A tropical depression has formed Thursday in the Atlantic Ocean, weather officials said.
The storm is producing winds of 80 mph making it a category one storm, still located over 950 miles east of the Lesser Antilles.
Just hours after strengthening into a depression, Tropical Storm Beryl now has maximum sustained winds of 50 mph with higher gusts.
Beryl became the first hurricane in the Atlantic this season Friday and is not expected to threaten the U.S. mainland.
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Beryl is expected to still be a hurricane when it reaches the Lesser Antilles late Sunday or Monday, the National Hurricane Center said.
Beryl is now expected to pass near Dominica and the French Caribbean islands of Guadeloupe and Martinique early Monday as a tropical wave and then continue south of Puerto Rico. This system is forecast to move northward, then northeastward, away from the United States. A fast westward to west-northwestward motion is expected through the weekend. Beryl has turned more towards the WNW since yesterday and the center of the storm is now mostly devoid of strong convection. It appears that Fabio has reached its peak intensity with wind speeds of 110 miles per hour and its minimum pressure at 964 mb. Beryl remains a very compact cyclone with tropical force winds only extending out 35 miles from the center.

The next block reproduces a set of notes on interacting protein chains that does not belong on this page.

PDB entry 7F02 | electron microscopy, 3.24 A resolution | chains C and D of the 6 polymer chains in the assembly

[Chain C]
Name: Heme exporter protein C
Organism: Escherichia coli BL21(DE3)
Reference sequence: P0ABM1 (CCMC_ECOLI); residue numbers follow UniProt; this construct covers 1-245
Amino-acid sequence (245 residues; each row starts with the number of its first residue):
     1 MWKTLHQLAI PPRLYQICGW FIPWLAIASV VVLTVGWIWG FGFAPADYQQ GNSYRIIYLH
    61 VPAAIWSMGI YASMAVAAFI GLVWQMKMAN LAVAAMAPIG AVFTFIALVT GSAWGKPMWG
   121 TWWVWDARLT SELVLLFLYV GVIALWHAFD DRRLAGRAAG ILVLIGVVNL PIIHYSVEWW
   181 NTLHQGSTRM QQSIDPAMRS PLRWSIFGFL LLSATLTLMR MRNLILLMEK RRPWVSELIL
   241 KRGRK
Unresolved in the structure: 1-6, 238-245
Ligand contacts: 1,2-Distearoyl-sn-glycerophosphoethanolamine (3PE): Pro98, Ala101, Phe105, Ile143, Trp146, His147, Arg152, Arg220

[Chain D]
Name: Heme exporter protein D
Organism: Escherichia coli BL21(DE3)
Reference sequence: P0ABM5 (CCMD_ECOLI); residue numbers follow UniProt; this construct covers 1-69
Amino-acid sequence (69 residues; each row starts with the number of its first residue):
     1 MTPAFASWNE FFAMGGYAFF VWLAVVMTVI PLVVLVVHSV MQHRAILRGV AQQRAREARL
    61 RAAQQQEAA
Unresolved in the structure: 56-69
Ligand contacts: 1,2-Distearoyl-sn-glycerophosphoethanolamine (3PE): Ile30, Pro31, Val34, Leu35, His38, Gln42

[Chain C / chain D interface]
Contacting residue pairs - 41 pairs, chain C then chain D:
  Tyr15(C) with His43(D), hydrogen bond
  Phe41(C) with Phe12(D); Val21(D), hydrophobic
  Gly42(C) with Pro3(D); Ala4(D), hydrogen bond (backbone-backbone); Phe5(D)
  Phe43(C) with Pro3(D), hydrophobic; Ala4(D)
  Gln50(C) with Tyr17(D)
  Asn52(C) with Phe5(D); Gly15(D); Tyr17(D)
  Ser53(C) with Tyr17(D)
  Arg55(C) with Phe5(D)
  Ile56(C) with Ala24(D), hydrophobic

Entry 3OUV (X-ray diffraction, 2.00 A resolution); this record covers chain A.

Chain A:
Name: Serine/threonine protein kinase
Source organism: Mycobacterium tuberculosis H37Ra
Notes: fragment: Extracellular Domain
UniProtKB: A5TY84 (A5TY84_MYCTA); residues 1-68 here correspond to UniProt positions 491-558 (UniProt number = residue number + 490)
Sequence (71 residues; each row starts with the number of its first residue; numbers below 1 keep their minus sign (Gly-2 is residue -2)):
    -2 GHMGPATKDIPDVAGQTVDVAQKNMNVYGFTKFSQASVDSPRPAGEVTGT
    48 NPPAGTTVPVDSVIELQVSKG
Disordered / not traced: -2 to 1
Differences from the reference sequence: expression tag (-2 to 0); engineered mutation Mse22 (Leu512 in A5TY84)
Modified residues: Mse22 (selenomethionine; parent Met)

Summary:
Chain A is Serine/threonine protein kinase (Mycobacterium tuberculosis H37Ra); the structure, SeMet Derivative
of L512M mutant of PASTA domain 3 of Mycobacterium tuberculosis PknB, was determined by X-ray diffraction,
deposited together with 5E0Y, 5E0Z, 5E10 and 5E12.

Currently, the storm is 2140 km from the lesser Antilles. This system appears to be less organized, the center said, and the chances for a tropical depression to form are diminishing. A west-northwest trajectory would steer this disturbance into an area that won't really favor any tropical development.
In weather on Monday, we mentioned that this was the first time in a few years we had gone without a named storm in the Atlantic in the month of June. From 1950 through 2017, the average number of named storms has been 11 (though from 1981-2010, the average has been 12).